Every Action Aims at Some Good

In our Great Books project, we read only works that have had a significant influence on our culture, but right now, I can’t help but have a heightened sense of the weightiness of what we’re doing. We are in the midst of four of the most influential works in the history of the world: the Aeneid, Nicomachean Ethics, City of God, and the Two New Sciences. The profound insights are coming at me so quickly I can barely keep up!

Here are the readings for the upcoming week:

  1. The Aeneid of Virgil, Book XI (GBWW Vol. 12, pp. 276-298)
  2. The Nicomachean Ethics of Aristotle, Book II (GBWW Vol. 8, pp. 348-355)
  3. Of Giving the Lie” by Michel de Montaigne (GBWW Vol. 23, pp. 362-364)
  4. The Hero as King” by Thomas Carlyle (GGB Vol. 6, pp. 110-145; Lecture VI of On Heroes, Hero-Worship, and the Heroic in History)
  5. Dialogues Concerning the Two New Sciences by Galileo Galilei, Fourth Day (GBWW Vol. 26, pp. 238-260)
  6. The City of God by St. Augustine, Book XII (GBWW Vol. 16, pp. 396-415; in the linked text, it’s the material under the heading “Of the creation of angels and men . . .” and its subheads)

We’re wrapping up Galileo this week; maybe my brain will be able to rest. We are also nearing the climax of the Aeneid.

Here are some observations from last week’s readings:

  1. The Aeneid of Virgil, Book X: Poor Pallas. We barely meet him before Turnus cuts him down. Compared to Patroclus in the Iliad, Pallas is much less developed. You can’t help but feel for Mezentius in this book, even though you’re supposed to have a negative impression of him overall. For a father to be even partially responsible for his son’s death is a heartrending thing. With all the Homer parallels here, it’s interesting that Turnus et al are placed in the role of besiegers instead of the other way around.  
  2. The Nicomachean Ethics of Aristotle, Book I: Commenting on the view that pleasure is happiness, Aristotle writes, “The mass of mankind are evidently quite slavish in their tastes, preferring a life suitable to beasts, but they get some ground for their view from the fact that many of those in high places share the tastes of Sardanapallus.” Talk about being out of step with the modern world! Is he trying to tell us that all-you-can-eat buffets and casual sex don’t constitute the good life?
  3. “Of Marriage and Children” by Francis Bacon: I’ll dedicate a full post to this piece later this week. 
  4. “A Proposal for Promoting Useful Knowledge among the British Plantations in America” by Benjamin Franklin: In the age of the internet, it’s had to appreciate the extraordinary efforts early modern scholars had to put forth simply to  stay abreast of what colleagues were doing. Great ideas could easily “die on the vine” in the absence of some sort of infrastructure to disseminate knowledge. Franklin’s efforts in building the American Philosophical Society were pretty remarkable.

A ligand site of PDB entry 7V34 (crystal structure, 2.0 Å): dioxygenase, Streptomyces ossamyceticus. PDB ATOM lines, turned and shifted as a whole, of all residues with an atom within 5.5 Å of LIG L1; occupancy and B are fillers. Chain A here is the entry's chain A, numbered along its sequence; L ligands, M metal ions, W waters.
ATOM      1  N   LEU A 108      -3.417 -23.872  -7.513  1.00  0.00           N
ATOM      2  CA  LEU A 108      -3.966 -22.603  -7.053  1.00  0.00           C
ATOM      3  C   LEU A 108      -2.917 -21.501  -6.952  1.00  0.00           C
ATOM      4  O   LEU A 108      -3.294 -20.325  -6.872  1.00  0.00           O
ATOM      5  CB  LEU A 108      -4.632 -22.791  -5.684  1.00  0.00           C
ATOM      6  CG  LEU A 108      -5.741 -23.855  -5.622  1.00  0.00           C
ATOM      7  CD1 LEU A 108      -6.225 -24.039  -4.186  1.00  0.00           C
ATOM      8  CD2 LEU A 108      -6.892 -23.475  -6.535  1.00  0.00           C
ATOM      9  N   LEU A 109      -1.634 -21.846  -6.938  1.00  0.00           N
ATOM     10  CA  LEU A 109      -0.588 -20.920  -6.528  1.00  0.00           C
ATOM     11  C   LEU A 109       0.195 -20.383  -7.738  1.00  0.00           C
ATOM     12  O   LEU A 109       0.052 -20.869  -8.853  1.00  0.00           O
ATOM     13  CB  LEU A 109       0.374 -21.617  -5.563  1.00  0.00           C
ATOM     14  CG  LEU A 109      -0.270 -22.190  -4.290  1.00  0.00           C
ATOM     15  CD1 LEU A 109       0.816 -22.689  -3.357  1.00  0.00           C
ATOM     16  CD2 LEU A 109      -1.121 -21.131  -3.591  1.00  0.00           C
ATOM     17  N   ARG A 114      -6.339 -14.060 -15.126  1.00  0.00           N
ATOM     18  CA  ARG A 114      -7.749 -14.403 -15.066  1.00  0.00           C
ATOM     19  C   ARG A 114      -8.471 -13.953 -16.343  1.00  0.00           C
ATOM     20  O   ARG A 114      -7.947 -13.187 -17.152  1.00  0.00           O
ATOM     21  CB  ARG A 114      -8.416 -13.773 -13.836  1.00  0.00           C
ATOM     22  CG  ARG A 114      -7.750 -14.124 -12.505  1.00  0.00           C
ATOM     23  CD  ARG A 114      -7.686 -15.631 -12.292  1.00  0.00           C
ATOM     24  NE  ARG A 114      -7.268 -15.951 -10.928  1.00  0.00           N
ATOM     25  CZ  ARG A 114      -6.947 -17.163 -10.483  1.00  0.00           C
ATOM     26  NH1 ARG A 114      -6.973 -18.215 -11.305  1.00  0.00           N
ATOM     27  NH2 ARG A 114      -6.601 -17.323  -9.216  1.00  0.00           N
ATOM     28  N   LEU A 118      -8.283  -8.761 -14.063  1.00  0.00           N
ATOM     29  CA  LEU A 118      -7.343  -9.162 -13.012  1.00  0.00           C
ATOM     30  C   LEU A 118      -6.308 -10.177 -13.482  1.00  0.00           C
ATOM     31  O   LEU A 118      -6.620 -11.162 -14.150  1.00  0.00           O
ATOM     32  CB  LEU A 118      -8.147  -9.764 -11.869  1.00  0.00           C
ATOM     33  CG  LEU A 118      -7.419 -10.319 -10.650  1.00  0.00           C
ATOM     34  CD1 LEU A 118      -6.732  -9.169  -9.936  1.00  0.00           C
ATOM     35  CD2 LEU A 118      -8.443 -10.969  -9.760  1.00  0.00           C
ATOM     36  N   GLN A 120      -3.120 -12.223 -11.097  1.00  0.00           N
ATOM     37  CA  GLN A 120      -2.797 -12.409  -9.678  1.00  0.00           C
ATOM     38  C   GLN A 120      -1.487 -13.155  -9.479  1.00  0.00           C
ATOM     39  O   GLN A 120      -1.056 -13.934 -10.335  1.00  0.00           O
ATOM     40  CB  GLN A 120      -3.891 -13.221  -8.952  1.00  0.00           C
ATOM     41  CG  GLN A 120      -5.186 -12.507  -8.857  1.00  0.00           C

5. Two-New-SciencesDialogues Concerning the Two New Sciences by Galileo Galilei, Third Day: Near the end of this section, one of the characters remarks that many of the theorems just discussed, “for their complete comprehension, would require more than an hour of study each.” No kidding! These 44 pages are probably the most difficult reading I’ve done in this program thus far, with the exception of Book X of Euclid. I certainly learned a lot, but I wasn’t able to linger over each proof as long as I probably should have. This is another work I’ll likely have to revisit in the future.
  6. The City of God by St. Augustine, Book XI: If you read the last few chapters of the Confessions, a lot of this book would have sounded familiar to you. I’ve never been a big fan of allegorical interpretation of scripture, but I found the discussions of the number six’s perfection and the equating of the “light” of Genesis 1 with angels to be very engaging.

Sorry for the tardy post today; Galileo caused me to limp to the finish line this afternoon, but at least I didn’t have to delay the post until tomorrow.

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About Dr. J

I am Professor of Humanities at Faulkner University, where I chair the Department of Humanities and direct online M.A. and Ph.D. programs based on the Great Books of Western Civilization. I am also Associate Editor of the Journal of Faith and the Academy and a member of the faculty at Liberty Classroom.
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